In its first showing of upholstery, also at the Las Vegas Market, RTA resource Bestar-Bush Furniture showcased several living room groups that coordinated stylistically with various inline occasional table settings. It paired the groups through the use of color palettes highlighting various themes such as industrial, rustic, farmhouse and mid-century. In addition, the arm styles and bases of seating complemented the forms of various cocktail and end tables and TV consoles.

“We’re helping the consumer make good design choices,” said Mark Weppner, senior vice president, marketing, design and engineering.

In a nod to how many younger and older consumers alike are living today in urban settings, he noted that the vignettes also were scaled and shown as if they were in studio apartments.

“We’re helping to scale it down to harmonious designs … that work well together,” he said, adding that this takes the risk out of design, particularly for consumers that shop via e-commerce channels, one of the major areas of distribution for the line. “We’ve made the color choices for you so you can select products that work well together seamlessly.”

Also at the Las Vegas Market, Palliser showed its Elements motion seating category which currently has two styles with about 40 SKUs. These include sectional configurations with occasional furniture that blends seamlessly with the seating.

Along with coordinating standalone pieces such as upholstered ottomans, the program offers built-in wood and upholstered storage units positioned between the seating as well as small swivel tables, also positioned between seats and side storage in the arm of the sectional.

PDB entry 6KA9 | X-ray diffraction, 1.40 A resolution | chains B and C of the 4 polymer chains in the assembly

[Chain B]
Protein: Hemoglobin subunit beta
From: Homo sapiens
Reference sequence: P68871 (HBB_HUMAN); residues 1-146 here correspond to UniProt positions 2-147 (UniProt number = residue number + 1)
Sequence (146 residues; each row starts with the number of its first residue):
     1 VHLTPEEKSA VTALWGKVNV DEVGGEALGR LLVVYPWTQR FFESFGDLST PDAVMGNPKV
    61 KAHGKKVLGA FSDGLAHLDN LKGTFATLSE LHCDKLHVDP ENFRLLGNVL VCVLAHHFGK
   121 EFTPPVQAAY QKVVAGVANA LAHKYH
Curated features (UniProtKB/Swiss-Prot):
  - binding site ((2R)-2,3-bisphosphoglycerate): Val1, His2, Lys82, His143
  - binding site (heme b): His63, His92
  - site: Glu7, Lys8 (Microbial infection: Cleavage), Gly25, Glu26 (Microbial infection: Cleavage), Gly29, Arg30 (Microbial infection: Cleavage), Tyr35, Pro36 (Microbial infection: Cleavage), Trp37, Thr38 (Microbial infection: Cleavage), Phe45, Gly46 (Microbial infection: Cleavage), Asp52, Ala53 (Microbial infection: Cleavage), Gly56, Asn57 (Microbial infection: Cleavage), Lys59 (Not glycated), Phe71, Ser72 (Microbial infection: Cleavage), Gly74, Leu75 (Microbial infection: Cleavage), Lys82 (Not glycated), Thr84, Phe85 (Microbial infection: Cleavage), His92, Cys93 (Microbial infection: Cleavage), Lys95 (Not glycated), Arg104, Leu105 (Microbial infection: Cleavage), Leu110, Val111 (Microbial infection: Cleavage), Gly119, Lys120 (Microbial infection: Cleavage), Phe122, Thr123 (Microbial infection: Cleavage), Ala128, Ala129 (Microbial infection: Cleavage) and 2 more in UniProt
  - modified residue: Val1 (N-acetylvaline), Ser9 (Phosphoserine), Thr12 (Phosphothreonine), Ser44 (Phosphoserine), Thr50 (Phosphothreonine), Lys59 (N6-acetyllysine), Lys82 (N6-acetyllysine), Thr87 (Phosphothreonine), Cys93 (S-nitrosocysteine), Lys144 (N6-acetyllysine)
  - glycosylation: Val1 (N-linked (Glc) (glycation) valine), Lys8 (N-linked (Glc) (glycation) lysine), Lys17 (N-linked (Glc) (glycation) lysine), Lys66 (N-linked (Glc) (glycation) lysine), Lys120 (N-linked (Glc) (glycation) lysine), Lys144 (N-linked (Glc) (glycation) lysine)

“The whole idea is to give consumers lots of function,” said Roger Friesen executive vice president, business development. “This will be a big category for us. The whole idea of integrating these work surfaces is so you don’t need (additional) occasional tables. It’s all there.”

The style and dimensions of the built-in work/table surfaces and standalone ottomans also ties in with the contemporary leaning nature of the line.

“We look at the style and scale of the upholstery and try to marry the table to the upholstery,” he added, noting that the finishes on wood pieces also tie in with the leg colors of the seating. “And because of line focuses more on contemporary looks, our tables act as an accessory to the upholstery.”

For many, AICO has developed coordinated upholstery and occasional as part of major collections, such as its Michael Amini; Michael Amini, Jane Seymour; and Michael Amini Kathy Ireland lines. Coordinated upholstery and occasional vignettes also are available in its A La Carte program.

In each instance, the company designs the groups to offer a solution to retailers and consumers alike seeking a coordinating design aesthetic that ultimately complements each brand.

“We want our occasional to coordinate with our upholstery,” said David Koehler, vice president, sales, noting that Michael Amini puts a significant amount of time to design and develop the two categories together. “The retailer will put someone’s occasional with our upholstery. Why not ours? We feel with our occasional, we can offer the best presentation for our retailers.”